Lack of customers not a problem, finding restock ammo is
The uncertainty of a future with COVID-19 has impacted businesses everywhere, including those in Pratt. But business is booming at Shooter’s Corner, a gun store and recreational outlet that has seen changes in customer visits and a shift in interest to purchasing guns and ammunition. This increase has made it difficult for employees to keep the shelves restocked.
Gary Myers, Shooter’s Gallery manager, said while he has hand guns, rifles, shot guns and ammunition in stock, getting restock items is taking longer and longer.
Myers said he can go to manufacture web sites and scroll down through the list of their guns and find item after item that are not available. For some manufacturers, none of their stock is available. Myers checked a large wholesale distributor for Glocks, a popular type in law enforcement, and not one model was available. The same was true for Mossberg with model after model out of stock.
Myers said a sales representative who has been in wholesale for 38 years said he has never seen the volume of firearms that are being sold. When a company gets in a new shipment, each sales representative has about 15 seconds to place their order before they are sold out.
Myers has had a federal firearms license for 34 years and has never seen a vendor that’s been out of everything. Usually, an order can be filled in two to three days, now wholesalers are four weeks behind on shipping.
Ammunition is the same. If he sells out of certain types of ammunition, replacement stock will be unavailable and it will take some time before it is available again, Myers said.
When businesses started closing, the gun shop was deemed essential so Shooter’s Corner stayed open. The live fire range was shut down but the retail portion with firearms, ammunition and accessories stayed open.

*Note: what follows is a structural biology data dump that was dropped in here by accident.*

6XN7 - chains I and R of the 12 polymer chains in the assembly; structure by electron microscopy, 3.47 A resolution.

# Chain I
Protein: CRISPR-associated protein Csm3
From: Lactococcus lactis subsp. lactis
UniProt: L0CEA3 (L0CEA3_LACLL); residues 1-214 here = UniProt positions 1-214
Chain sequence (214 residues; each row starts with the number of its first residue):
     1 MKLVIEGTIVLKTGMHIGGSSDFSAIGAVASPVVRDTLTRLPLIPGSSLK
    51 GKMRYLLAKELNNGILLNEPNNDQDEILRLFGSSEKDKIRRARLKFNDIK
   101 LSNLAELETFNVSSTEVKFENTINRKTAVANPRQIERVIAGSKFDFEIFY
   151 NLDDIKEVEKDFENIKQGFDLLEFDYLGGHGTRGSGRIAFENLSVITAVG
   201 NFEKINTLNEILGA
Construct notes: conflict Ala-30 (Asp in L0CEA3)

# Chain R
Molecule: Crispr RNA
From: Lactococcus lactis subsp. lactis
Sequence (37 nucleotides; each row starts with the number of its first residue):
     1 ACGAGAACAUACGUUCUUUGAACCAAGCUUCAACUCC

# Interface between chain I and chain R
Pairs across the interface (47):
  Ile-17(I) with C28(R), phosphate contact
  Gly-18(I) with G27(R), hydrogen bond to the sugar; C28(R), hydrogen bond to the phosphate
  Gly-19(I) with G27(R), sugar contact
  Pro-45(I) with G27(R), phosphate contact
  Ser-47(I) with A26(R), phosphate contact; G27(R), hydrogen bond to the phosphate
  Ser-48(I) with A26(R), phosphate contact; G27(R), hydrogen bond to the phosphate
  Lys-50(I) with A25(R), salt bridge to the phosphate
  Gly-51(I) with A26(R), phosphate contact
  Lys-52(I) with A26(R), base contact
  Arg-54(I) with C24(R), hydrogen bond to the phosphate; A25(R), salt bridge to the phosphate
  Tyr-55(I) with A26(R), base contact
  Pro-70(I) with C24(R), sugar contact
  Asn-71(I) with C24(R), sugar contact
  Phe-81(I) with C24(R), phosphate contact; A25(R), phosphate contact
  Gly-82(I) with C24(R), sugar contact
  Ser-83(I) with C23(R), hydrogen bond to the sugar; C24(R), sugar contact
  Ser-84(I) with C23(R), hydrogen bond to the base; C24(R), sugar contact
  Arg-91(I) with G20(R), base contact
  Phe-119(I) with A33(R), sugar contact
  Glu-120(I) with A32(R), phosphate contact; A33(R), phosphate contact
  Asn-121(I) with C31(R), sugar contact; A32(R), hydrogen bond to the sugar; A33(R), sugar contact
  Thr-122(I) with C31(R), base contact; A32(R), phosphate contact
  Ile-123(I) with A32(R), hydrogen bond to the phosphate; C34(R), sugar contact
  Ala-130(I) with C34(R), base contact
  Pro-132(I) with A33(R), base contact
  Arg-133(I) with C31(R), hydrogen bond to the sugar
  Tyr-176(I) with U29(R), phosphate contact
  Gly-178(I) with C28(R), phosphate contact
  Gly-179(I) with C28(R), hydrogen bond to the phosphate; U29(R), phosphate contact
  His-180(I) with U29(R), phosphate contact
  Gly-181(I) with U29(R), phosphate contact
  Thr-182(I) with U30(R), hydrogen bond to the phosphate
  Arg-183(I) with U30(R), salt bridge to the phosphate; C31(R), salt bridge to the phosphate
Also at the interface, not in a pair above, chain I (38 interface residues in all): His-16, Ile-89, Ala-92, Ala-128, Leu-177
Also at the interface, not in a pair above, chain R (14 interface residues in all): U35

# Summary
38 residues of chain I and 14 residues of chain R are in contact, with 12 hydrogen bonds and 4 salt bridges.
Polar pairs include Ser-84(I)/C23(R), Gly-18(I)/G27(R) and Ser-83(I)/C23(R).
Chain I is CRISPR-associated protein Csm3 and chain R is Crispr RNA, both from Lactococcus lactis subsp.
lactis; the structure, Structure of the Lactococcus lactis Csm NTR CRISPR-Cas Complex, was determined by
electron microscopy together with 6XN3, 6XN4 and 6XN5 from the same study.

Shooters Corner has always done a good business selling firearms and ammunition but after the pandemic started, sales went wild.
“I’m struggling to replenish what we sell,” Myers said. “The demand out there is phenomenal.”
As the crisis continued, the biggest change Myers saw was in the sale of firearms and ammunition. Sales of firearms, hand guns and shot guns, increased to a point that Myers is having trouble resupplying inventory.
People wanted large quantities and were buying case lots with 1,000 rounds. Myers is struggling to keep 9 mm in stock. Two weeks ago, he got in a shipment of 3,000 rounds of 9 mm and it sold out in just five days. Those shelves remain empty.
Most of the firearms sales are defensive hand guns and shot guns. The AR 15 is a popular model and Myers can’t find a vendor with them in stock.
Myers said he thinks people across the country are nervous about what other people might do. They want the ability to defend themselves and are coming in to learn how to shoot.
“People are concerned about self defense,” Myers said.
With political calls for bans on assault style weapons plus rioting and looting, Americans are afraid and want to be able to protect themselves. They want to get guns while they can.
“It’s not the government the people fear, they fear the people,” Myers said.
When the pandemic started, family groups were not coming in and were self quarantining. The majority of customers started staying away around mid march.
Now that customers are now coming back, there are first time gun owners who want to learn how to shoot.
From day one of training, safe use of firearms and ammunition is the number on priority, said Trent Whited, shooting range manger.
Training starts in the simulation room with laser weapons with no possibility of a person shooting themselves. They have been open for nine months without a single accident, Whited said.
Everyone has to master the basics of gun safety before they move on with training.
Besides ammunition and firearm safety, the shooting range has a special air management system that helps protect customers and staff from the effects of lead. The range is only used when the system is working, Whited said.